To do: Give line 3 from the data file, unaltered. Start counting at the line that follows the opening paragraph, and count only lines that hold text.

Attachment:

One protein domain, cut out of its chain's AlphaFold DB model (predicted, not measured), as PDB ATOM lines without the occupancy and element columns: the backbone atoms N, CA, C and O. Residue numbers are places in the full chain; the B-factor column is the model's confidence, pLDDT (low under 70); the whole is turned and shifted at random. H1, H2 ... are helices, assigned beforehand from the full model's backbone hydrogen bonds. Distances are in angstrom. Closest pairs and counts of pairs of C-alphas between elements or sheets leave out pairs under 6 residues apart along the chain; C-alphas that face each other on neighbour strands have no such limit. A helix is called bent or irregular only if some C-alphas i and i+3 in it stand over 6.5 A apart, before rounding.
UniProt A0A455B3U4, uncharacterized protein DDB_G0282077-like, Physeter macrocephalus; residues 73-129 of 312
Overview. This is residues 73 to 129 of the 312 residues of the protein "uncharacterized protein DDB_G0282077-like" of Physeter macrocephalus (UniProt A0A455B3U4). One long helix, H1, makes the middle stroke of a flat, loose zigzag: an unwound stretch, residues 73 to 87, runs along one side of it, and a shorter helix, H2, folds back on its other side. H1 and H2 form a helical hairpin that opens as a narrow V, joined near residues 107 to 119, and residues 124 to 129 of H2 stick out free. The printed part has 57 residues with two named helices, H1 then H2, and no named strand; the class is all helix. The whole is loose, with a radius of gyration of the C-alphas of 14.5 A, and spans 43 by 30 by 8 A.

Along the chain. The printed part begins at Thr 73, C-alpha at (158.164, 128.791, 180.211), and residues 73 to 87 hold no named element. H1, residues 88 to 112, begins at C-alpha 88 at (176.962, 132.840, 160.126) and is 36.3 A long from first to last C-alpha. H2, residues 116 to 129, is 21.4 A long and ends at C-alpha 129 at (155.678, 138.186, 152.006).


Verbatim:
Along the chain. The printed part begins at Thr 73, C-alpha at (158.164, 128.791, 180.211), and residues 73 to 87 hold no named element. H1, residues 88 to 112, begins at C-alpha 88 at (176.962, 132.840, 160.126) and is 36.3 A long from first to last C-alpha. H2, residues 116 to 129, is 21.4 A long and ends at C-alpha 129 at (155.678, 138.186, 152.006).